Really important in terms of when change is going on. If one of those areas you know, is going to be lower, so if people are going to feel less certain, how can you increase something else? Can you give them more autonomy, or increase their... you know, the relatedness that they're feeling and so more time with people. More good, quality time with people. So I think those five things really trigger us. And yeah, fairness seems to be one that is right at the top of the list at the moment.

00:25:15 Andy Goram

Understandably so, right? And I look at that list of five things, and this, I mean, there's generally so much crossover with engagement, I mean, it shouldn't be a surprise, right? It really shouldn't be a surprise, but it's always beautiful when these things come together, because people talk about engagement being, you know, the never-ending quest and it's really hard and it's all about emotions. And yeah, it's all of those things. But it's not some kind of weird, left-side theory that doesn't have any relation to who we are as human beings. It's directly related. You know, these things about involvement, significance, autonomy, and feeling valued feeling, part of a team but treated fairly. I mean, we’re just basically describing humans, aren’t we?


00:26:10 Pip Gwynn

Yeah, I and I think that's exactly it. I think you know, that's what we want to create in organisations. That is how you make people happy and productive. That they are engaged. Exactly that. And that they, that we see people as humans and allow them to be humans. You know, I'm a huge advocate for the emotion in work, you know, that increasingly, we're talking much more openly about how people feel and what their emotions are, and what's going on for them and why. And I think that human element links into fairness and engagement and you know, just people feeling like people at work.

00:26:56 Andy Goram

I think that's right. I mean, I've said it many times in this podcast that, the chance that we have coming out of this grim 2 years, is that the spark of humanity that I think, has come back, stays with us, right? Stays with us and people kind of see it as a real foundation to sustainable performance and not just a nice to have, right? I think this is something that, you know, whether we get into the detail of a great resignation or whatever else, people have plenty of time to think about all this sort of stuff, and I think from what I see, businesses, and without wanting to sound too preachy, or anything, businesses that treat people like human beings, not human doings are the ones who are making a success, right? The ones who have a better shot long-term. And you know, there are lots of people making this stuff really complicated out there. I'm not one of those advocates. I think this is getting back to what it's like to be a decent human being. It doesn't mean it's all happy-clappy. Look, at the end of the day, business is about growth and about profit, but it's also about creating great lives for the people who work within those businesses. So, that when they come to work, it doesn't necessarily feel like work, but it enables them and their families to do amazing things. You know, that’s sort of where I come from.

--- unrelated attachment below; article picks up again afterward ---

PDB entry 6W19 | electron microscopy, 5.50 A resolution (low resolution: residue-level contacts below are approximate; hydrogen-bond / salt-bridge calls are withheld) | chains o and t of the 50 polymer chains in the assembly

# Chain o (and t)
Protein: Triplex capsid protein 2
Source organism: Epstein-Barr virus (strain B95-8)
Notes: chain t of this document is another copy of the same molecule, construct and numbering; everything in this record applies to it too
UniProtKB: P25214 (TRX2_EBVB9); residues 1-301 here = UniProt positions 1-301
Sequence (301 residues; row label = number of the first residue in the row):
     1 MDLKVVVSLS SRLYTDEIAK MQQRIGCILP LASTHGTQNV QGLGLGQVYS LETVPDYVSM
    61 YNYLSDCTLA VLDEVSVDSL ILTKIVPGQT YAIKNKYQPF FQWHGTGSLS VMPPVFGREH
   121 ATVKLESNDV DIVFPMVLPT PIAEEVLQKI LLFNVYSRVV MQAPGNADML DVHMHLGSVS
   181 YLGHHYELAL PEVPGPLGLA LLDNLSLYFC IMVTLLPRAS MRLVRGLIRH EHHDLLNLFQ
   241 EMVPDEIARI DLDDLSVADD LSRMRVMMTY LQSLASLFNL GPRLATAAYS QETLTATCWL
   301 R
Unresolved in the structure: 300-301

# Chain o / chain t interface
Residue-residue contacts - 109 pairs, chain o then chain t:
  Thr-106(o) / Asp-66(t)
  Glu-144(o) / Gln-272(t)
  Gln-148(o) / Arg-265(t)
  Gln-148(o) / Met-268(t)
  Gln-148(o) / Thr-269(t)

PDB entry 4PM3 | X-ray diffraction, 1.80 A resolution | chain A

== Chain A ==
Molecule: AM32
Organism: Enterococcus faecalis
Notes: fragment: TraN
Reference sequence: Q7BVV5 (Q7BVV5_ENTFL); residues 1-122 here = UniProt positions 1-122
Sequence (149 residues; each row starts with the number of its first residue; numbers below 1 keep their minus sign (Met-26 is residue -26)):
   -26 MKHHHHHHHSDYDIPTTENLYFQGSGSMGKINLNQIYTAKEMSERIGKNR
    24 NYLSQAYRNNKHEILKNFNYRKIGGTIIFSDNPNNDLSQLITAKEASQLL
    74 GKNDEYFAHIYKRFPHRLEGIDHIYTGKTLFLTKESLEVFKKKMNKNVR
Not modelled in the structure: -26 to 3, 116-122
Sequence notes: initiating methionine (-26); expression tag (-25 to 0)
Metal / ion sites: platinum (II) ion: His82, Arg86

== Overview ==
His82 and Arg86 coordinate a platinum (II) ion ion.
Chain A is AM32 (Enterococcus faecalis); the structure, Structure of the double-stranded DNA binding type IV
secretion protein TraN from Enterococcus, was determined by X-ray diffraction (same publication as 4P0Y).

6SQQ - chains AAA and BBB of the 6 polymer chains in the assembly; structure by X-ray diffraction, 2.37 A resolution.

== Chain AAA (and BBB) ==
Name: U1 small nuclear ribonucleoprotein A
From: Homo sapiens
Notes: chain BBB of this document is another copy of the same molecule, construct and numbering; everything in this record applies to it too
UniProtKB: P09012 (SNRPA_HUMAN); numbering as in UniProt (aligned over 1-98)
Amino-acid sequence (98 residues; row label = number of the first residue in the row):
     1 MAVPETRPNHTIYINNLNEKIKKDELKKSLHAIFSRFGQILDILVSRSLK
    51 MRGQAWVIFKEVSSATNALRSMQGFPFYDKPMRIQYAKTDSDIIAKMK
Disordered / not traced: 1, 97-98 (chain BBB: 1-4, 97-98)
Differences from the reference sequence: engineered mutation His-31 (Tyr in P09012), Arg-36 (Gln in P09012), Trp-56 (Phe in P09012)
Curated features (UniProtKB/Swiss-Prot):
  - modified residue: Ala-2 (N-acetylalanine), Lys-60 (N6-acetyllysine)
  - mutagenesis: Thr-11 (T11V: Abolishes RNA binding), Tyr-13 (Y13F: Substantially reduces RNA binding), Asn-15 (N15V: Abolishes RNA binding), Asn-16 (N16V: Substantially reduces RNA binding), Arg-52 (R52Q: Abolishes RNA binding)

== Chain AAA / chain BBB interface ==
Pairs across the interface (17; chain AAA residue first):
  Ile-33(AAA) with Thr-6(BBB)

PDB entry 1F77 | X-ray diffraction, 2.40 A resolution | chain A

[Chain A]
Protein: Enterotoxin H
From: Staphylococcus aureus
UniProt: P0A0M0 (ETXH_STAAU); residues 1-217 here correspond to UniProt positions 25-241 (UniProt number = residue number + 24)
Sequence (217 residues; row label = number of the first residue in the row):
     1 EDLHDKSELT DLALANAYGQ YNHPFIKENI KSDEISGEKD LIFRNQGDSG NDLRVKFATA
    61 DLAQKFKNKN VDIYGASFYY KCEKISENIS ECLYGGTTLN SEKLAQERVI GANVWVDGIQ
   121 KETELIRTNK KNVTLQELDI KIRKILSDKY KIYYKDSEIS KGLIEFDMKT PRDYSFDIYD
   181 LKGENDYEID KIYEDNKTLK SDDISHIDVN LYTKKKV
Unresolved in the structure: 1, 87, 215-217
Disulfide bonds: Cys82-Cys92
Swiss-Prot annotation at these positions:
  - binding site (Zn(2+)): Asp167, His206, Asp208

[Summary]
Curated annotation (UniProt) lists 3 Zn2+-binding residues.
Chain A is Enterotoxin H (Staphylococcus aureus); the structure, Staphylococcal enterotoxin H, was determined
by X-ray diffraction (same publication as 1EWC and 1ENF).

00:28:21 Pip Gwynn

Yeah, and I think it's exactly the right road to go down.

00:28:21 Andy Goram

Yeah.

00:28:25 Pip Gwynn

And I agree it is both simple, but also really complicated and really difficult. Because we are humans and we're complicated, complex beings as well, who get the hump when things happen and interpret things the wrong way. And you know, the messy jelly that, you know, we are that as well. I think the idea at the heart of it is beautifully simple, and I think people like you and me, will keep on banging that drum, so that hopefully, you know, no one will be able to ignore us.

But I think in organisations the detail of getting it right is also complex and complicated, because people are messy, messy things.

00:29:14 Andy Goram

They are, they are. But yeah, I think you've got to start somewhere, and I think... I think we'll know things have changed, right, I mean, maybe it's just me, but when you're talking to people about this stuff, I won't get all the nods and the, “Yep. Yep, we're gonna get to this. When we’ve sorted performance out we’ll come back to this.” And people will start to realise that no, no, no, no, no, this this is the producer of performance, ultimately, right?


00:29:41 Pip Gwynn

Yeah, yeah, we start here. Performance comes out of it. Start with the happiness the performance comes after. It’s not soft and fluffy. It's mean and tough, and that's why I say it's complicated and complex. Because it's not just as you say... it's not happy-clappy. It's not that at all. But yeah, it's the right way to go for sure.


00:30:01 Andy Goram

I've got my soapbox out now, and I'm still here. chest pumped out. And I get another wound up when people start talking about “soft skills” because to me soft kind of denigrates what it is. This is human skills. This is what they are. #humannotsoft. I mean, this is the platform we now stand on. But apart from getting into all of that, so if we've now got these triggers and we're understanding what's going on and how it's impacting our behaviour going forwards, what can we do about it, Pip? What are the sort of guidelines, rails, processes even, that we need to be aware of, that we can influence. And that as an individual and also as organisations, what does that support structure look like?


00:30:49 Pip Gwynn